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Retail Media: Walmart Acquires Display Manufacturer

The world’s largest retailer is taking over a display manufacturer. With Vizio, Walmart gains access to one of North America’s leading smart TV manufacturers with 18 million active users. An attractive customer base for programmatic connected TV advertising complementing Walmart’s in-store and online / mobile retail media business. The acquisition could also bring changes to existing service providers.

Walmart is an American retail icon with USD 611 billion in sales (2023) and more than 200 million weekly customer visits. The supermarket giant generates around USD 3 billion annually from retail media advertising sales – primarily online, in the app and in-store. In order to increase advertising revenue, Walmart is expanding into the connected TV market, which is growing strongly in contrast to linear TV.

18 million active customers

The Californian electronics manufacturer Vizio has grown into a leading US smart TV market player since its foundation in 2002. Vizio does not play in the same league as Samsung, LG & Co, but is nonetheless a strong market player in the US with a base of 18 million active Connected TV users. Particularly attractive to Walmart is Vizio’s proprietary Smart Cast operating system, which allows full control over users and advertising.

The acquisition of Vizio will cost Walmart USD 2.3 billion – giving the retailer access to its large customer base. Walmart will be able to reach out to customers in their living rooms and give advertisers greater advertising impact. The merger of Walmart and Vizio’s media businesses is expected to accelerate Walmart Connect’s media growth.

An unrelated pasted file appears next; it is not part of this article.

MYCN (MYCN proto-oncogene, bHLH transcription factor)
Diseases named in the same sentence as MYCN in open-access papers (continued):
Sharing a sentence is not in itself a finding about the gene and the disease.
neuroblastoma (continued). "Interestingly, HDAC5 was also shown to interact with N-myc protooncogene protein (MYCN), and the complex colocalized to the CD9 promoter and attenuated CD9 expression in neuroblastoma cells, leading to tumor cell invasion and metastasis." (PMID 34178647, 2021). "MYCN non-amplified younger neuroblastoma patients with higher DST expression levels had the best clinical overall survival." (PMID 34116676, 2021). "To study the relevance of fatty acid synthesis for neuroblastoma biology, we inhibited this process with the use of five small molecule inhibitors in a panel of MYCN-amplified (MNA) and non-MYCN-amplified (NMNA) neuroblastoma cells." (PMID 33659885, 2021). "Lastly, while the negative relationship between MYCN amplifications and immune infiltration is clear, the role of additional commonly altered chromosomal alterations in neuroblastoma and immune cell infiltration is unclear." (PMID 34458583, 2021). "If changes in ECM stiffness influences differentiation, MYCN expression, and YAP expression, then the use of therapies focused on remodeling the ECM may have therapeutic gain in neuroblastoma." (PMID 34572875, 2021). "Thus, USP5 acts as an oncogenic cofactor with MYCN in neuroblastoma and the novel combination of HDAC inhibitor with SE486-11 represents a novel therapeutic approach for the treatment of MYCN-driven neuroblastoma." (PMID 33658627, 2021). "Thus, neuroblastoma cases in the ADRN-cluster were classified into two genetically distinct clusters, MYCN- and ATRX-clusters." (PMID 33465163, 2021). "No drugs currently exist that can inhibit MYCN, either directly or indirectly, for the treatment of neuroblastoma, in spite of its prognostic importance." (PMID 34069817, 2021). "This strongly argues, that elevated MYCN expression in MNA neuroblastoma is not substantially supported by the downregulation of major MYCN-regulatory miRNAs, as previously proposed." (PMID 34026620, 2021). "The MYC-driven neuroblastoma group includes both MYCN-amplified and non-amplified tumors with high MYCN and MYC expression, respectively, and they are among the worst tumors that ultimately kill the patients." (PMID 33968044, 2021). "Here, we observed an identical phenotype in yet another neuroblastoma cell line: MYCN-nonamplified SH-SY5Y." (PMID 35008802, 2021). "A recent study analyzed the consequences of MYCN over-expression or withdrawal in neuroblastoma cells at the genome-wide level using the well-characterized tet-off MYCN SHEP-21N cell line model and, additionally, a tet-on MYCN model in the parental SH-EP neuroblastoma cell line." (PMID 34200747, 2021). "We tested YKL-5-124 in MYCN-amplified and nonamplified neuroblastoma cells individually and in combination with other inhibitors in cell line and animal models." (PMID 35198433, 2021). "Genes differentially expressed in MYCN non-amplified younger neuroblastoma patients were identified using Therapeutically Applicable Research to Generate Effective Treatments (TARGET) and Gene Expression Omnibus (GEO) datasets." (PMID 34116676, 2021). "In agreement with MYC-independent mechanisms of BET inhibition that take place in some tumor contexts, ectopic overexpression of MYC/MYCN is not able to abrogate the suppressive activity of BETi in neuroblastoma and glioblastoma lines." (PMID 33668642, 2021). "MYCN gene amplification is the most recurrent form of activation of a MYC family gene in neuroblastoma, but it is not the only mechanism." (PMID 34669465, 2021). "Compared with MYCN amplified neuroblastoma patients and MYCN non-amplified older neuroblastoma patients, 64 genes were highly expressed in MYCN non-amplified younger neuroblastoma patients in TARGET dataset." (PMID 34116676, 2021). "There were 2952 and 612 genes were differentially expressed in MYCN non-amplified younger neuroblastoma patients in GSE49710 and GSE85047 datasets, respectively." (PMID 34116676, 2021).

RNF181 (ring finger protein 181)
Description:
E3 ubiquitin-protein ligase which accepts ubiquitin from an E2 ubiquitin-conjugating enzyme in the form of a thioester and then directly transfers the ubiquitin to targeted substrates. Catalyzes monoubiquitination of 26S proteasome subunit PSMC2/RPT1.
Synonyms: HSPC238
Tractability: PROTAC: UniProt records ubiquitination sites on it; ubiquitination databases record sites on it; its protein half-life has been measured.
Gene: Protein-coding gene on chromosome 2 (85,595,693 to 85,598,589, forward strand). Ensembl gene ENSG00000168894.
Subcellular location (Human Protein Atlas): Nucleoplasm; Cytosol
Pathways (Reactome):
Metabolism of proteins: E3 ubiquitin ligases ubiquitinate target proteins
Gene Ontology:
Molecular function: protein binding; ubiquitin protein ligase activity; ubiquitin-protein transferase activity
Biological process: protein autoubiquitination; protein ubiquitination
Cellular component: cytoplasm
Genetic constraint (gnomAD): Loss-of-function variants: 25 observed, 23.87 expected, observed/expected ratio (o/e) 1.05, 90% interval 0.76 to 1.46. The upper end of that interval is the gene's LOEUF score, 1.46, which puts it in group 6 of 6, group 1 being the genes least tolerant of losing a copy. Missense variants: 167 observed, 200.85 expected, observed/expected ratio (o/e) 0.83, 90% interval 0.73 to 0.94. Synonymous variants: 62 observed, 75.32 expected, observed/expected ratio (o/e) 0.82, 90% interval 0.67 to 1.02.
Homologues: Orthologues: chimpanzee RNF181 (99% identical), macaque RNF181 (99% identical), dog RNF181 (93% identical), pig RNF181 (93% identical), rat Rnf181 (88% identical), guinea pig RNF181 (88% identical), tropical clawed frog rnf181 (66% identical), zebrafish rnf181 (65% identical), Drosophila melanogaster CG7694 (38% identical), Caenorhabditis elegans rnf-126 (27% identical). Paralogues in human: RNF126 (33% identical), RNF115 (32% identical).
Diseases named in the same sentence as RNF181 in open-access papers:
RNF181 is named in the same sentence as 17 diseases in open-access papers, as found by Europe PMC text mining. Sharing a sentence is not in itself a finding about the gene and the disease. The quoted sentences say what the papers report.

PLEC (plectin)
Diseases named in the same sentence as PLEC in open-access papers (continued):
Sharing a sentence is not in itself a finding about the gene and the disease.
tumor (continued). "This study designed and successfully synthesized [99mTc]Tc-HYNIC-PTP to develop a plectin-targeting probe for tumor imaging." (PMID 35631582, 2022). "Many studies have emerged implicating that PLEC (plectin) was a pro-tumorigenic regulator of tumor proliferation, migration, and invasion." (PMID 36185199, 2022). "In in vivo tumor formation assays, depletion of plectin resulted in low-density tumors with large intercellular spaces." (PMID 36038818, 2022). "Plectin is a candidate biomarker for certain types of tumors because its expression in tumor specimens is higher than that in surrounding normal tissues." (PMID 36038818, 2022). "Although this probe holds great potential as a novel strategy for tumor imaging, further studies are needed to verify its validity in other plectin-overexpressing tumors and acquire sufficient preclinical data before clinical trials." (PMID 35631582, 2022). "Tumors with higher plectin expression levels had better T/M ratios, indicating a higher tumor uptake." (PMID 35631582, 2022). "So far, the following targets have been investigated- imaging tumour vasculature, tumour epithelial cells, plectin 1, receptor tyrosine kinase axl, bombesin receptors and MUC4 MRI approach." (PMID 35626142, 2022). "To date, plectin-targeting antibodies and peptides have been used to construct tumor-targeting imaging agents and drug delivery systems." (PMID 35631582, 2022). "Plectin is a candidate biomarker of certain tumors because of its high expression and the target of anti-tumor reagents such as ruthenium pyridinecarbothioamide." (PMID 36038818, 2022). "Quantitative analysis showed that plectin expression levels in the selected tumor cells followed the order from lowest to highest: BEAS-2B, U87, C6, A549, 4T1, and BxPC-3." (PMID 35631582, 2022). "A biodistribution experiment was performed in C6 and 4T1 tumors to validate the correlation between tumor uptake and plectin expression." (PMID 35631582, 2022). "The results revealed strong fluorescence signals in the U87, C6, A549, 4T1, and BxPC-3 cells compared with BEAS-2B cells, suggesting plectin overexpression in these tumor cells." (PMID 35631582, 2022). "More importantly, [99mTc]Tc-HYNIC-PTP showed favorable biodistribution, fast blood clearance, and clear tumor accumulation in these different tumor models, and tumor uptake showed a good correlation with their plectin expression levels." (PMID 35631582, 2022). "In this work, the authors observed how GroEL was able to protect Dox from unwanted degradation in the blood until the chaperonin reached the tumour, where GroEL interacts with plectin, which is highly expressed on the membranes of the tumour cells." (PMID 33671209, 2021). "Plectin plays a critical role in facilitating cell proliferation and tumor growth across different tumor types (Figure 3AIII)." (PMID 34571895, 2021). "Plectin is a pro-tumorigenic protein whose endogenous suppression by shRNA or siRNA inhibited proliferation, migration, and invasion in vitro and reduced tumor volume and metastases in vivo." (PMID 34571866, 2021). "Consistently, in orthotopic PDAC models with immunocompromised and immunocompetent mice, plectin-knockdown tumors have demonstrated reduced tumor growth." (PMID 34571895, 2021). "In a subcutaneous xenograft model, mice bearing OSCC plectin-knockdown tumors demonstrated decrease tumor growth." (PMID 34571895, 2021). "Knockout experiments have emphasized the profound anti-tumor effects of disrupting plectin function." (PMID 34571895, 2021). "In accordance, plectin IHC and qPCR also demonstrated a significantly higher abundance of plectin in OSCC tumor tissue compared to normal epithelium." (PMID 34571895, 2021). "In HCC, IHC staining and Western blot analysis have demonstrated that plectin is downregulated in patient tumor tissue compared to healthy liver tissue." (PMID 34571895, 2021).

invidis commentary | Florian Rotberg and Stefan Schieker

The acquisition of a TV manufacturer by a supermarket chain is, at first glance, an unusual transaction. But from the perspective of a retail media provider – Walmart generates over USD 3 billion annually with advertising sales in-store and on its digital platforms – the transaction complements the existing media offering.

Diving into Vizio reports, the California-based display manufacturer made virtually no money from selling hardware last year, as TV displays are a chronically low-margin business. Vizio generates the majority of its gross profit through advertising sales, data-based services and licensing of the platform. A perfect example of how the electronics industry is changing from a hardware business to a service business. A trend that can be seen not only in the B2C industry but also in the B2B business like digital signage. It’s no coincidence that Samsung follows a similar service-focused business model with VXT.

Not entirely insignificant for the Walmart-Vizio deal is that Walmart is responible for every second Vizio TV that is sold. Why Walmart still paid a 50% premium on Vizio’s current market caps remains the supermarket giant’s secret.

From invidis’ perspective, Walmart is primarily aiming for the additional reach of 18 million active platform users in order to expand its retail media reach beyond the stores and digital channels. In addition, Walmart receives additional consumer data for marketing and attribution.

The elephant in the room from a digital signage perspective is the potential use of Vizio displays in Walmart stores to replace the professional digital signage displays currently in use. It remains to be seen which vendor will provide instore screens in the future – professional screen manufactures or the newly acquired Vizio subsidiary.